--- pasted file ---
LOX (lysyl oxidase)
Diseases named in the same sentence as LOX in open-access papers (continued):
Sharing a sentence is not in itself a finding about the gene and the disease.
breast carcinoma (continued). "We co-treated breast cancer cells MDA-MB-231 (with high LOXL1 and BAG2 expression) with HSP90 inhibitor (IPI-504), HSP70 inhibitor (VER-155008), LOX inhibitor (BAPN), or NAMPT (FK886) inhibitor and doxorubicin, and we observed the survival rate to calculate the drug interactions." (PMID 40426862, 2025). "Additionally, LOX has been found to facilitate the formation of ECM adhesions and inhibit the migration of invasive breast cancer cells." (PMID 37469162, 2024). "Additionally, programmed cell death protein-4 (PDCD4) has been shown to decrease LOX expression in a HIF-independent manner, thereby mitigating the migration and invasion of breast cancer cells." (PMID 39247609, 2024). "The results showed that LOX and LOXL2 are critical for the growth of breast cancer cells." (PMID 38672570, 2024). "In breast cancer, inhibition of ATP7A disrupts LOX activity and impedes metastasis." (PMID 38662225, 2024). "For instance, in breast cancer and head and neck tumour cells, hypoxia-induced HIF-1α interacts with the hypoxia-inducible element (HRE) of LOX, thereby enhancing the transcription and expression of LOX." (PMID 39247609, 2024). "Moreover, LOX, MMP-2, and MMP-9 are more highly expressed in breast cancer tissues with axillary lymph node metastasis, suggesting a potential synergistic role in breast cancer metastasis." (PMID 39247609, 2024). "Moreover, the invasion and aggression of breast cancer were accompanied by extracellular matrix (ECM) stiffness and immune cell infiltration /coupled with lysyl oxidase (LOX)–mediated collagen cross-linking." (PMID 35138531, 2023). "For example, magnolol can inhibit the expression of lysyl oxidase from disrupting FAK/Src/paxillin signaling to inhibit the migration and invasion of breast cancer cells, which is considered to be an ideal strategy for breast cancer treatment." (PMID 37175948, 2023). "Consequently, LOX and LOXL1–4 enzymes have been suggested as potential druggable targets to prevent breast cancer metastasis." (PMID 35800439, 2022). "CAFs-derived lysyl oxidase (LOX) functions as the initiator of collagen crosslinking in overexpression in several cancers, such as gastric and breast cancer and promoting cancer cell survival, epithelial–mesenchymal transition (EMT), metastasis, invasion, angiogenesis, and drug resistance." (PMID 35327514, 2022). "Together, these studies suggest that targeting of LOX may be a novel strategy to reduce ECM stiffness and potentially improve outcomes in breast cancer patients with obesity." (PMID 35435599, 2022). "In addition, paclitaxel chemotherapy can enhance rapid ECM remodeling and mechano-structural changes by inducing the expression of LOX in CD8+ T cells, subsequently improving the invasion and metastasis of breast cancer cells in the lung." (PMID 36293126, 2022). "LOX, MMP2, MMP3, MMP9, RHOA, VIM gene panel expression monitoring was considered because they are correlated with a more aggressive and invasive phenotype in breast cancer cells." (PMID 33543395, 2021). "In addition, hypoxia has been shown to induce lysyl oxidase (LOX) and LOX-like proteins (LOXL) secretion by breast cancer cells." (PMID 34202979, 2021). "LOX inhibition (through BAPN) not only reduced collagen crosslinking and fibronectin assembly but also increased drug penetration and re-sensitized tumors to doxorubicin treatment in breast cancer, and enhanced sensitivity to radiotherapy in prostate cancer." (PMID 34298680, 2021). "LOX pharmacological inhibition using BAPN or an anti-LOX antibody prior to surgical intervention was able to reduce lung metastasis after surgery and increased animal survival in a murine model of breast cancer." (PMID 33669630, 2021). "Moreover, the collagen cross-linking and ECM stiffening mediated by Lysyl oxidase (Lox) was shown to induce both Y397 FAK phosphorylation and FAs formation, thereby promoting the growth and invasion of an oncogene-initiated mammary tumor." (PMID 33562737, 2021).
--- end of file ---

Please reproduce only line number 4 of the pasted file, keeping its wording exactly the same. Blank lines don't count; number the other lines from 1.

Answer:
breast carcinoma (continued). "We co-treated breast cancer cells MDA-MB-231 (with high LOXL1 and BAG2 expression) with HSP90 inhibitor (IPI-504), HSP70 inhibitor (VER-155008), LOX inhibitor (BAPN), or NAMPT (FK886) inhibitor and doxorubicin, and we observed the survival rate to calculate the drug interactions." (PMID 40426862, 2025). "Additionally, LOX has been found to facilitate the formation of ECM adhesions and inhibit the migration of invasive breast cancer cells." (PMID 37469162, 2024). "Additionally, programmed cell death protein-4 (PDCD4) has been shown to decrease LOX expression in a HIF-independent manner, thereby mitigating the migration and invasion of breast cancer cells." (PMID 39247609, 2024). "The results showed that LOX and LOXL2 are critical for the growth of breast cancer cells." (PMID 38672570, 2024). "In breast cancer, inhibition of ATP7A disrupts LOX activity and impedes metastasis." (PMID 38662225, 2024). "For instance, in breast cancer and head and neck tumour cells, hypoxia-induced HIF-1α interacts with the hypoxia-inducible element (HRE) of LOX, thereby enhancing the transcription and expression of LOX." (PMID 39247609, 2024). "Moreover, LOX, MMP-2, and MMP-9 are more highly expressed in breast cancer tissues with axillary lymph node metastasis, suggesting a potential synergistic role in breast cancer metastasis." (PMID 39247609, 2024). "Moreover, the invasion and aggression of breast cancer were accompanied by extracellular matrix (ECM) stiffness and immune cell infiltration /coupled with lysyl oxidase (LOX)–mediated collagen cross-linking." (PMID 35138531, 2023). "For example, magnolol can inhibit the expression of lysyl oxidase from disrupting FAK/Src/paxillin signaling to inhibit the migration and invasion of breast cancer cells, which is considered to be an ideal strategy for breast cancer treatment." (PMID 37175948, 2023). "Consequently, LOX and LOXL1–4 enzymes have been suggested as potential druggable targets to prevent breast cancer metastasis." (PMID 35800439, 2022). "CAFs-derived lysyl oxidase (LOX) functions as the initiator of collagen crosslinking in overexpression in several cancers, such as gastric and breast cancer and promoting cancer cell survival, epithelial–mesenchymal transition (EMT), metastasis, invasion, angiogenesis, and drug resistance." (PMID 35327514, 2022). "Together, these studies suggest that targeting of LOX may be a novel strategy to reduce ECM stiffness and potentially improve outcomes in breast cancer patients with obesity." (PMID 35435599, 2022). "In addition, paclitaxel chemotherapy can enhance rapid ECM remodeling and mechano-structural changes by inducing the expression of LOX in CD8+ T cells, subsequently improving the invasion and metastasis of breast cancer cells in the lung." (PMID 36293126, 2022). "LOX, MMP2, MMP3, MMP9, RHOA, VIM gene panel expression monitoring was considered because they are correlated with a more aggressive and invasive phenotype in breast cancer cells." (PMID 33543395, 2021). "In addition, hypoxia has been shown to induce lysyl oxidase (LOX) and LOX-like proteins (LOXL) secretion by breast cancer cells." (PMID 34202979, 2021). "LOX inhibition (through BAPN) not only reduced collagen crosslinking and fibronectin assembly but also increased drug penetration and re-sensitized tumors to doxorubicin treatment in breast cancer, and enhanced sensitivity to radiotherapy in prostate cancer." (PMID 34298680, 2021). "LOX pharmacological inhibition using BAPN or an anti-LOX antibody prior to surgical intervention was able to reduce lung metastasis after surgery and increased animal survival in a murine model of breast cancer." (PMID 33669630, 2021). "Moreover, the collagen cross-linking and ECM stiffening mediated by Lysyl oxidase (Lox) was shown to induce both Y397 FAK phosphorylation and FAs formation, thereby promoting the growth and invasion of an oncogene-initiated mammary tumor." (PMID 33562737, 2021).